Palaeobiogeography and the Ordovician and Mesozoic-Cenozoic biotic radiations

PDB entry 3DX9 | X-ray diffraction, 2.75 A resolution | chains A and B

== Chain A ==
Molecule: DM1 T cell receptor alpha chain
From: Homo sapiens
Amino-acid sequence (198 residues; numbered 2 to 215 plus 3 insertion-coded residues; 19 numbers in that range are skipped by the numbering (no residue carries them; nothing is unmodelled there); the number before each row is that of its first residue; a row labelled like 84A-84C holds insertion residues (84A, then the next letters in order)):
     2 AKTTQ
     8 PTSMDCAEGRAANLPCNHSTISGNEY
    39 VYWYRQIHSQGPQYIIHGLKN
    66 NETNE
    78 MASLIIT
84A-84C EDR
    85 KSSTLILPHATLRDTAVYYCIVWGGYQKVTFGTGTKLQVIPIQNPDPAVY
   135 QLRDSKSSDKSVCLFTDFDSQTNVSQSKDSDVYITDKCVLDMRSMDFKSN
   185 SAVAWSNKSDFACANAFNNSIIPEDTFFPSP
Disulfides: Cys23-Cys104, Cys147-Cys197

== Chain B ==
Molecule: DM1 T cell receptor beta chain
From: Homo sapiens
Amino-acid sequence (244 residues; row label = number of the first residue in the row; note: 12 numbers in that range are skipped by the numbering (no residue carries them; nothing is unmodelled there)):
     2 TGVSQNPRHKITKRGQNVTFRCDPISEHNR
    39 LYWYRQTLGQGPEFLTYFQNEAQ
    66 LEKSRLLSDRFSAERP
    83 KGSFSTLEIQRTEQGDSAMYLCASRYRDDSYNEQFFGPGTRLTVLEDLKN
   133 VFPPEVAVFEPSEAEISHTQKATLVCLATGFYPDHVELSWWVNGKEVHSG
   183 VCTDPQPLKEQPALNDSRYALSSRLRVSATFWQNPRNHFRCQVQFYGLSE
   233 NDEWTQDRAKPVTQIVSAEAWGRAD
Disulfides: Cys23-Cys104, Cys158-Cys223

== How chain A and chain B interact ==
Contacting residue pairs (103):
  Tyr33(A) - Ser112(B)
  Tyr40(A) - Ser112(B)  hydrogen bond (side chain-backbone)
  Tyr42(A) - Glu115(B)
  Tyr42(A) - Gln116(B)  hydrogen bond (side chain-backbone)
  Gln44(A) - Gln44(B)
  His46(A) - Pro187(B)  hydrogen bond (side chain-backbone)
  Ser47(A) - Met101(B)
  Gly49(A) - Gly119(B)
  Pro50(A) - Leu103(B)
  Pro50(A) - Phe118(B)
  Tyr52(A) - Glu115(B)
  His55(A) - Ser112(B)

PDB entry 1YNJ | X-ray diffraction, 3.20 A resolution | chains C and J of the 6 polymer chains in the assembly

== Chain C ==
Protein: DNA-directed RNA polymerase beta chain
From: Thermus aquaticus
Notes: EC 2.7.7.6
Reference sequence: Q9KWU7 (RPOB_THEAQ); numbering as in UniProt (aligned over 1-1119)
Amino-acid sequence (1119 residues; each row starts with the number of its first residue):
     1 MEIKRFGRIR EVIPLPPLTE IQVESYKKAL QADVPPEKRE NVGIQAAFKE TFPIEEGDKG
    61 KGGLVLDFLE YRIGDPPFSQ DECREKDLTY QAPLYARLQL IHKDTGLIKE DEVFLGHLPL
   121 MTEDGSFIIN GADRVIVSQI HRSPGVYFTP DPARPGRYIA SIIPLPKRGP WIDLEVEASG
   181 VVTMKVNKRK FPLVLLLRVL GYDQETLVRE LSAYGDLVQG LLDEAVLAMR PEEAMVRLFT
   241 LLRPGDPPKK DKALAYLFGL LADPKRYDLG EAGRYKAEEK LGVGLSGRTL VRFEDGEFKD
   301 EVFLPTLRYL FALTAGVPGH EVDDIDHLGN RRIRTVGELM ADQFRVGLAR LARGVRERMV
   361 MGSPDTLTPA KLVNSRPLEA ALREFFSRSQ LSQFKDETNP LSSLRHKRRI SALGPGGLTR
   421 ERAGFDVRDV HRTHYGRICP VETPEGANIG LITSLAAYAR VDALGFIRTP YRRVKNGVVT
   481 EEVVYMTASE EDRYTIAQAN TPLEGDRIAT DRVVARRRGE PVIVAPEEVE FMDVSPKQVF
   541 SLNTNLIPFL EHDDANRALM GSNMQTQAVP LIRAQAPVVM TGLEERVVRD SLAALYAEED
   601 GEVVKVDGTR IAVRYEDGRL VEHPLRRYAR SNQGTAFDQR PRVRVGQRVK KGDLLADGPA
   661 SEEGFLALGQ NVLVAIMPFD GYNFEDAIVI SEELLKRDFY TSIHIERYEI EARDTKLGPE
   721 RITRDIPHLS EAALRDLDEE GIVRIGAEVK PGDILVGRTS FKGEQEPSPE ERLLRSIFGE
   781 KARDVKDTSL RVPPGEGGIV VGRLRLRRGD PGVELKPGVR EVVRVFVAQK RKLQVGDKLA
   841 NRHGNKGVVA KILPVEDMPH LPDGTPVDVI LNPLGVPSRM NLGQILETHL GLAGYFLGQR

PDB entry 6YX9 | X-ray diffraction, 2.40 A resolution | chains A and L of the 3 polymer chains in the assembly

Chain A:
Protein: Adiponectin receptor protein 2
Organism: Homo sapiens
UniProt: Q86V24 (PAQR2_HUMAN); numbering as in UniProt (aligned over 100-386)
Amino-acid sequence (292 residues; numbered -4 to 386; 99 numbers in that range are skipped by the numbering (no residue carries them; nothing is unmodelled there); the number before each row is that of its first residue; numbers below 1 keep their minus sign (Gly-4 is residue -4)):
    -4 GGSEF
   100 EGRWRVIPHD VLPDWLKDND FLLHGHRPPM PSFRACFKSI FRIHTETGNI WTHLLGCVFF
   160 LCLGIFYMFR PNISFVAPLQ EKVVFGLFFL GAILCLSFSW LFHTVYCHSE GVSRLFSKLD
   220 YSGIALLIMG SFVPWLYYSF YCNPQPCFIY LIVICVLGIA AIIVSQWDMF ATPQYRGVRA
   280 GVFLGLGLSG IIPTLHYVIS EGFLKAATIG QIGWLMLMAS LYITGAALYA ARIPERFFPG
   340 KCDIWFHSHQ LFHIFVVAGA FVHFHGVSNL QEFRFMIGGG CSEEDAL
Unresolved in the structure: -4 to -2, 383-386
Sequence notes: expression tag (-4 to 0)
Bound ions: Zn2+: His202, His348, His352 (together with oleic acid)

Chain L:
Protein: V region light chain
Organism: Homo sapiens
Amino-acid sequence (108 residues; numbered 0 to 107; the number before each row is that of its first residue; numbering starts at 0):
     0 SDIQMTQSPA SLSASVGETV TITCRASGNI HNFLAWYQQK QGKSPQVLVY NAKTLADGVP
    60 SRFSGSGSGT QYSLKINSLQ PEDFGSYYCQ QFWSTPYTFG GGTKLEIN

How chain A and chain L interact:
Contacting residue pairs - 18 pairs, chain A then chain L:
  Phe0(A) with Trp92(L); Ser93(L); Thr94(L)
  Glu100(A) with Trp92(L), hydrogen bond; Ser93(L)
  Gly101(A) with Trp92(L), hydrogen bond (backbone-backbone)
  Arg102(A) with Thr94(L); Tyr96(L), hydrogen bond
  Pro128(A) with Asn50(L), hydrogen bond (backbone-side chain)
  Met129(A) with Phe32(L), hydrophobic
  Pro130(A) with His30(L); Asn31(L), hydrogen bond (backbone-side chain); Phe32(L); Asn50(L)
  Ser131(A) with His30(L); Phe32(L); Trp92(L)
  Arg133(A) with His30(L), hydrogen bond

Curves of taxonomic diversity through geological time consistently show major evolutionary radiations during the Ordovician Period and from the mid-Mesozoic to the present day. Both intervals were characterized by marked biotic provincialism, reflecting episodes of major continental break-up and global tectonism, and their later histories featured steep global climatic gradients. The Ordovician radiation can be recognized at a wide spectrum of taxonomic levels from species to class, and the biogeographical patterns associated with the radiation of individual clades reflect a complex combination of plate distribution, tectonic activity, sedimentary environment, sea-level rise and, ultimately, glaciation. The true scale of the mid-Mesozoic-Cenozoic biotic radiation is currently a topic of intense debate but there is no doubt that it affected plants and animals in both the marine and terrestrial realms. The role of land bridges and ocean gateways in controlling the formation of biodiversity patterns has been a persistent theme in Mesozoic-Cenozoic biogeography, and a complex set of Neogene tectonic events probably aided the development of both latitudinal and longitudinal provinces during the Cenozoic. The present volume highlights some of the successes across a spectrum of approaches to unravelling the Ordovician and Mesozoic-Cenozoic radiations within the context of palaeobiogeography.